storage-class-hdd.yaml
    apiVersion: storage.k8s.io/v1
    kind: StorageClass
    metadata:
     name: local-hdd
    provisioner: kubernetes.io/no-provisioner
    volumeBindingMode: WaitForFirstConsumer

See the local storage provisioner template for other configurable options. This template creates a DaemonSet that runs a pod on every node. The pod watches the directories that are specified in the ConfigMap and automatically creates PVs for them.

The provisioner runs with root permissions because it removes all data from the modified directories when a PV is released.

Adding new devices

Adding a new device is semi-automatic. The provisioner periodically checks for new mounts in configured directories. Administrators must create a new subdirectory, mount a device, and allow pods to use the device by applying the SELinux label, for example:

$ chcon -R unconfined_u:object_r:svirt_sandbox_file_t:s0 /mnt/local-storage/

Omitting any of these steps may result in the wrong PV being created.

Configuring raw block devices

It is possible to statically provision raw block devices using the local volume provisioner. This feature is disabled by default and requires additional configuration.

To configure raw block devices:

  1. Enable the BlockVolume feature gate on all masters. Edit or create the master configuration file on all masters (/etc/origin/master/master-config.yaml by default) and add BlockVolume=true under the apiServerArguments and controllerArguments sections:

    apiServerArguments:
       feature-gates:
       - BlockVolume=true
    ...
    
     controllerArguments:
       feature-gates:
       - BlockVolume=true
    ...
  2. Enable the feature gate on all nodes by editing the node configuration ConfigMap:

    $ oc edit configmap node-config-compute --namespace openshift-node
    $ oc edit configmap node-config-master --namespace openshift-node
    $ oc edit configmap node-config-infra --namespace openshift-node
  3. Ensure that all ConfigMaps contain BlockVolume=true in the feature gates array of the kubeletArguments, for example:

    node configmap feature-gates setting
    kubeletArguments:
       feature-gates:
       - RotateKubeletClientCertificate=true,RotateKubeletServerCertificate=true,BlockVolume=true
  4. Restart the master. The nodes restart automatically after the configuration change. This may take several minutes.

Preparing raw block devices

Before you start the provisioner, link all the raw block devices that pods can use to the /mnt/local-storage/<storage class> directory structure. For example, to make directory /dev/dm-36 available:

  1. Create a directory for the device’s storage class in /mnt/local-storage:

    $ mkdir -p /mnt/local-storage/block-devices
  2. Create a symbolic link that points to the device:

    $ ln -s /dev/dm-36 dm-uuid-LVM-1234

    To avoid possible name conflicts, use the same name for the symbolic link and the link from the /dev/disk/by-uuid or /dev/disk/by-id directory .

  3. Create or update the ConfigMap that configures the provisioner:

    apiVersion: v1
    kind: ConfigMap
    metadata:
      name: local-volume-config
    data:
        storageClassMap: |
            block-devices: (1)
                hostDir:  /mnt/local-storage/block-devices (2)
                mountDir: /mnt/local-storage/block-devices (3)
    1 Name of the storage class.
    2 Path to the directory on the host. It must be a subdirectory of /mnt/local-storage.
    3 Path to the directory in the provisioner pod. If you use the directory structure that the host uses, which is recommended, omit the mountDir parameter.
  4. Change the SELinux label of the device and the /mnt/local-storage/:

    $ chcon -R unconfined_u:object_r:svirt_sandbox_file_t:s0 /mnt/local-storage/
    $ chcon unconfined_u:object_r:svirt_sandbox_file_t:s0 /dev/dm-36
  5. Create a storage class for the raw block devices:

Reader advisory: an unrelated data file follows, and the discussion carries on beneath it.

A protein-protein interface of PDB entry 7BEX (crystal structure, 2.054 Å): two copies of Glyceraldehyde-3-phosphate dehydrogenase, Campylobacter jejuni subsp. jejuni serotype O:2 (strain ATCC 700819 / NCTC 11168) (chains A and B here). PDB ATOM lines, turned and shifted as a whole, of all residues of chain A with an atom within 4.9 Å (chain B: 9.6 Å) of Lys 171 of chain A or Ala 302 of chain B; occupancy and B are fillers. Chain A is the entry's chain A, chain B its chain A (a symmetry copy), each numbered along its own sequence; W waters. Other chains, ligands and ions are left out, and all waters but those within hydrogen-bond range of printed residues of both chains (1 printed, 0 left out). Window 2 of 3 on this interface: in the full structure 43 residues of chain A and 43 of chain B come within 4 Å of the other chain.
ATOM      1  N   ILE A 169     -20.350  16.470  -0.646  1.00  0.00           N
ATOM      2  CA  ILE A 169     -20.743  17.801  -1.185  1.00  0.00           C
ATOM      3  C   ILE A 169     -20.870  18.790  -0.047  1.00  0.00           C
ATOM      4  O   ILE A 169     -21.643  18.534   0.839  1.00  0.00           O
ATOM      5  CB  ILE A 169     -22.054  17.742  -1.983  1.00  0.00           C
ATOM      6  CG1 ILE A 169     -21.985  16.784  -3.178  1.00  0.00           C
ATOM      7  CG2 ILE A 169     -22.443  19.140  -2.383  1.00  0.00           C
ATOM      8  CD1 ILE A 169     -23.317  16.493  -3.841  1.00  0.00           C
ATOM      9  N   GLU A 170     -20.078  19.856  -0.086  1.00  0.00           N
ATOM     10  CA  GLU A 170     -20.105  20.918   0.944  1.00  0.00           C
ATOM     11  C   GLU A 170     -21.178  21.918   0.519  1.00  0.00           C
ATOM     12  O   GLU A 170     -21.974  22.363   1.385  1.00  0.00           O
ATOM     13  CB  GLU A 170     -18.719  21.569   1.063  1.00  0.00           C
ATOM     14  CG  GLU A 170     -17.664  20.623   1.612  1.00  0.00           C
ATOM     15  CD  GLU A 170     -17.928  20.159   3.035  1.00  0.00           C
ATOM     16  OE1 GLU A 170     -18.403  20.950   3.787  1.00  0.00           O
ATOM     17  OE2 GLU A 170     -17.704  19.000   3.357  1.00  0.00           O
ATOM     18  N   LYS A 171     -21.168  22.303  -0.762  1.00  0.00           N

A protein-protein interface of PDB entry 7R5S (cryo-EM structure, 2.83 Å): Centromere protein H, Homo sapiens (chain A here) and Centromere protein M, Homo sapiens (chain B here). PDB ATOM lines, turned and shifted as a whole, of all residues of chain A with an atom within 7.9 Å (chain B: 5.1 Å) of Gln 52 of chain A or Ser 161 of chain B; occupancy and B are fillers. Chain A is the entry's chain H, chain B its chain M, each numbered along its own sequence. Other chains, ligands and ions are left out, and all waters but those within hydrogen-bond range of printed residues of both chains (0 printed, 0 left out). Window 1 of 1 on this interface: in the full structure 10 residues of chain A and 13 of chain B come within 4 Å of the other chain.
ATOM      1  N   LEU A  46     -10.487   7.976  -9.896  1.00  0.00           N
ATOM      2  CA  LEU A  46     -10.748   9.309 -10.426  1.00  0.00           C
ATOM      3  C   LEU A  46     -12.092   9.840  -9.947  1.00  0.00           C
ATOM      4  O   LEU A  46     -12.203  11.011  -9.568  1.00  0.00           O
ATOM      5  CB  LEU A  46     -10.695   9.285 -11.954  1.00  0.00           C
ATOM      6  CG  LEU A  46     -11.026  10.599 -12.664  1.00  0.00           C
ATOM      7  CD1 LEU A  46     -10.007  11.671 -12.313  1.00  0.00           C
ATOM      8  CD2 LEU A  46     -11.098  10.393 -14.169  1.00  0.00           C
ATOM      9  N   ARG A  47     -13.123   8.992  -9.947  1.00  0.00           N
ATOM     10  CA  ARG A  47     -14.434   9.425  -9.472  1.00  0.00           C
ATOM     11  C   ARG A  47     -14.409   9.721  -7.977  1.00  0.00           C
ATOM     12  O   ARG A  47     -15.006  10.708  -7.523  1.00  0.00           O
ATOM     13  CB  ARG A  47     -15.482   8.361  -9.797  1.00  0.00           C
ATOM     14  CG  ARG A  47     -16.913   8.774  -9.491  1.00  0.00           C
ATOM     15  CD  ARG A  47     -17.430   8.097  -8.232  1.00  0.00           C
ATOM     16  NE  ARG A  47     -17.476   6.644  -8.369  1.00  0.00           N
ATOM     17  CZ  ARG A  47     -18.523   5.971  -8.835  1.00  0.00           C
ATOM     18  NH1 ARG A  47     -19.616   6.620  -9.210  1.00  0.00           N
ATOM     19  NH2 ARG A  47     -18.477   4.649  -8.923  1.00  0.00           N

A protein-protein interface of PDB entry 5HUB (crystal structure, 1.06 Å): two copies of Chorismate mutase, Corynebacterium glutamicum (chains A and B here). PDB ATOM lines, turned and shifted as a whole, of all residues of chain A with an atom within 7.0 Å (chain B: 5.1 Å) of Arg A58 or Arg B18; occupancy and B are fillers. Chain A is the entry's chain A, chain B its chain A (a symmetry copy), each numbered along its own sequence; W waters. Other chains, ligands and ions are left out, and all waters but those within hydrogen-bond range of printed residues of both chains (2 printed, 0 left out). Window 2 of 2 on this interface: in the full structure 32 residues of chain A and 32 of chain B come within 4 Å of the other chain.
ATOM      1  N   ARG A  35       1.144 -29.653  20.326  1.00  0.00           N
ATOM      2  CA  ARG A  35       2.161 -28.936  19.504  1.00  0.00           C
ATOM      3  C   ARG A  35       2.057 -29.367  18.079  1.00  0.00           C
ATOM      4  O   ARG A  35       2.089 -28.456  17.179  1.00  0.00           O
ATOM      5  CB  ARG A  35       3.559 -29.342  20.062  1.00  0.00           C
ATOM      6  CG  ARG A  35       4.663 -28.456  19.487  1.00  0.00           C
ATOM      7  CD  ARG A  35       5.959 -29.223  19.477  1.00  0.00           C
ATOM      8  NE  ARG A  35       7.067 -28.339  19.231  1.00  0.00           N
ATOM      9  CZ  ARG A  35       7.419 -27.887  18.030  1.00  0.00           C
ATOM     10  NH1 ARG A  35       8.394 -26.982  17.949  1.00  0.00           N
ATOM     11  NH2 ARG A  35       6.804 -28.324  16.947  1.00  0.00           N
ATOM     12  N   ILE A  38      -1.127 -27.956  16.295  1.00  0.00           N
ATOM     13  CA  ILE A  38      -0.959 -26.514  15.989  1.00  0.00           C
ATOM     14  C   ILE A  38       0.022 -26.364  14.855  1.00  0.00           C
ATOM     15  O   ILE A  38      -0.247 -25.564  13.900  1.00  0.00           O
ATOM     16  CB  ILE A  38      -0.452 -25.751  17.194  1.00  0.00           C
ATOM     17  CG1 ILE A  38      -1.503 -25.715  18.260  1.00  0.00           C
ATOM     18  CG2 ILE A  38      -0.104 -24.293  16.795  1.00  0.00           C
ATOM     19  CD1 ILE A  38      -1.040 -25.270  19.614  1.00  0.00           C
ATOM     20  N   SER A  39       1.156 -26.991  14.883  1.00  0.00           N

apiVersion: storage.k8s.io/v1
    kind: StorageClass
    metadata:
     name: block-devices
    provisioner: kubernetes.io/no-provisioner
    volumeBindingMode: WaitForFirstConsumer

The block device /dev/dm-36 is now ready to be used by the provisioner and provisioned as a PV.

Deploying raw block device provisioners

Deploying the provisioner for raw block devices is similar to deploying the provisioner on local volumes. There are two differences:

  1. The provisioner must run in a privileged container.

  2. The provisioner must have access to the /dev file system from the host.

To deploy the provisioner for raw block devices:

  1. Download the template from the local-storage-provisioner-template.yaml file.

  2. Edit the template:

    1. Set the privileged attribute of the securityContext of the container spec to true:

      ...
        containers:
      ...
          name: provisioner
      ...
            securityContext:
              privileged: true
      ...
    2. Mount the host /dev/ file system to the container using hostPath:

      ...
        containers:
      ...
          name: provisioner
      ...
          volumeMounts:
          - mountPath: /dev
            name: dev
      ...
        volumes:
          - hostPath:
              path: /dev
            name: dev
      ...
  3. Create the template from the modified YAML file:

    $ oc create -f local-storage-provisioner-template.yaml
  4. Start the provisioner:

    $ oc new-app -p CONFIGMAP=local-volume-config \
      -p SERVICE_ACCOUNT=local-storage-admin \
      -p NAMESPACE=local-storage \
      -p
      PROVISIONER_IMAGE=registry.access.redhat.com/openshift3/local-storage-provisioner:v3.10 \
      local-storage-provisioner

Using raw block device persistent volumes

To use the raw block device in the pod, create a persistent volume claim (PVC) with volumeMode: set to Block and storageClassName set to block-devices, for example:

apiVersion: v1
kind: PersistentVolumeClaim
metadata:
  name: block-pvc
spec:
  storageClassName: block-devices
  accessModes:
    - ReadWriteOnce
  volumeMode: Block
  resources:
    requests:
      storage: 1Gi
Pod using the raw block device PVC
apiVersion: v1
kind: Pod
metadata:
  name: busybox-test
  labels:
    name: busybox-test
spec:
  restartPolicy: Never
  containers:
    - resources:
        limits :
          cpu: 0.5
      image: gcr.io/google_containers/busybox
      command:
        - "/bin/sh"
        - "-c"
        - "while true; do date; sleep 1; done"
      name: busybox
      volumeDevices:
        - name: vol
          devicePath: /dev/xvda
  volumes:
      - name: vol
        persistentVolumeClaim:
          claimName: block-pvc

The volume is not mounted in the pod but is exposed as the /dev/xvda raw block device.